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Open or closed?

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Premium Member
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Discussion Starter · #1 ·
I'm working on getting my right hand to move more fluidly; i currently keep my three fingers rested on my treble strings when playing rhythm, i have noticed when playing faster thrashy style stuff (180bpm+ 16th notes) those fingers tend to get fatigued or cause some strain.

When im not palm nutting, or playing faster leads (180bpm+ 16th notes) i close my fingers into a fist and am able to play more fluidly.

From your experience does resting your fingers on the strings a bad technique to have learned?
 

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BT
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I don't think planting your fingers somewhere is a bad thing, in fact I recommended it. If that happens to be resting on stings your not using then I don't see it as a problem.

I think you right hand should be relaxed. Making a fist is not relaxed. I used to do this, I don't anymore and things have improved greatly.
 

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Premium Member
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I keep my hand closed and it works great. I don't clench it like a fist, I just curl the last two joints while leaving the base joint just a little bent. It's a completely relaxed position for me. Whatever works best for you though I suppose. I don't need to plant because I just use the muting portion of my hand to keep track of my position.
 

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I MG.org salute you.
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I agree, it comes down to how you feel comfortable. I tend to agree with abt though. Making a fist is not a nuetral relaxed posture and will likely hamper ability ultimately. Personally I endorse a relaxed posture. My right is neither open or closed when I play and forms a relaxed "C" shape. This facilitates lots of muting as well.

....and then of course there are guys like Steve Morse to prove the whole relaxed theory wrong. :lol: Makes me wonder just how much more phenomenal his abilities would be if he were relaxed. He looks like one of the most tense people ever when he plays. :lol:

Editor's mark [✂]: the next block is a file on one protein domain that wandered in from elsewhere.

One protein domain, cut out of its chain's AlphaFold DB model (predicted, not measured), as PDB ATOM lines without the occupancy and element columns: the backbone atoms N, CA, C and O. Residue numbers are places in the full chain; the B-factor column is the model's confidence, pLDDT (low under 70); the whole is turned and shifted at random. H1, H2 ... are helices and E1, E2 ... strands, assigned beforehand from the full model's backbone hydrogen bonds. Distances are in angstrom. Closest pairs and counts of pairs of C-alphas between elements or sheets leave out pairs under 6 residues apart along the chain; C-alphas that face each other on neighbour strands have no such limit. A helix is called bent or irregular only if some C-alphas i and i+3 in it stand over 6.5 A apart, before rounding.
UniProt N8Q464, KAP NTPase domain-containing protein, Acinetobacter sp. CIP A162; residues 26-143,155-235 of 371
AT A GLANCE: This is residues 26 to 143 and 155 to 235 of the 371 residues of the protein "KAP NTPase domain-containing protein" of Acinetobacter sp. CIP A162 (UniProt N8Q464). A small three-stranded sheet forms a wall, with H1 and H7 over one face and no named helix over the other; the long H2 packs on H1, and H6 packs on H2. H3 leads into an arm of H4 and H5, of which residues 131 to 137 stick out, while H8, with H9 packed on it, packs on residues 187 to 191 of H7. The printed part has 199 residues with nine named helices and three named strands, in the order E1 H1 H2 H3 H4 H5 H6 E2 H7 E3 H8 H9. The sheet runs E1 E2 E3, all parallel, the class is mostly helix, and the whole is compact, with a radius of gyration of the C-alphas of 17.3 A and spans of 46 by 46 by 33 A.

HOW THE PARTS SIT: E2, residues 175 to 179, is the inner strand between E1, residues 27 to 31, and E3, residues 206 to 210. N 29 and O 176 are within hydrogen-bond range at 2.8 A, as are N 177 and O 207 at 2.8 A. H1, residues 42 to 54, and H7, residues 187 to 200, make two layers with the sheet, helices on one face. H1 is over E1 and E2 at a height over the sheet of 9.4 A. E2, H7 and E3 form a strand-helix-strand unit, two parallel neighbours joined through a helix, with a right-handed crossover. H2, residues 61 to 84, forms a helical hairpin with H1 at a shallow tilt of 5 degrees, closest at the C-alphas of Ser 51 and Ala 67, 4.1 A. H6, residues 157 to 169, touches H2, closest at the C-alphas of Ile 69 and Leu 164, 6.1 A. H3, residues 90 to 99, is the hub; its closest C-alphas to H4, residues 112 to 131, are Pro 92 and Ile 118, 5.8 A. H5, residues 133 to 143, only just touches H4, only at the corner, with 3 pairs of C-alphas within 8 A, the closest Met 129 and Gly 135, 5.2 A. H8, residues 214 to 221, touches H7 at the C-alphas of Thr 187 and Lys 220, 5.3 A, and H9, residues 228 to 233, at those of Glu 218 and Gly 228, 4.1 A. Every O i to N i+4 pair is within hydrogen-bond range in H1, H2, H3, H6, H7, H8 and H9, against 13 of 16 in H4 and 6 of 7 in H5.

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Pallin' around
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The big thing to remember is that if you anchor, make sure you have a "soft" anchor as opposed to a "hard" anchor. What I mean by this is that you need to make sure that the anchor isn't impeding picking motion. I anchor too, and I use a soft anchor which means that my anchor moves according to the string I am playing. When I had a hard anchor that stayed in the same place, I found it very difficult to pick the high e string.

You've probably already seen this video but I will post it so you can try to see what I am talking about.

 

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The big thing to remember is that if you anchor, make sure you have a "soft" anchor as opposed to a "hard" anchor. What I mean by this is that you need to make sure that the anchor isn't impeding picking motion. I anchor too, and I use a soft anchor which means that my anchor moves according to the string I am playing. When I had a hard anchor that stayed in the same place, I found it very difficult to pick the high e string.

You've probably already seen this video but I will post it so you can try to see what I am talking about.

YouTube - Alternate Picking Goal
[OT]
what neck pickup is that
[/OT]
 

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Oh it looked like the pole pieces were the larger "quarterpounder" size like on some SD and Rio Grande pickups
 

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Mr. Negative Pants, ,
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That's pretty much how my hand sits 90% of the time. I usually anchor my pinky near the edge of the bridge pickupand the other fingers are generally just relaxed.
 

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Thread Killer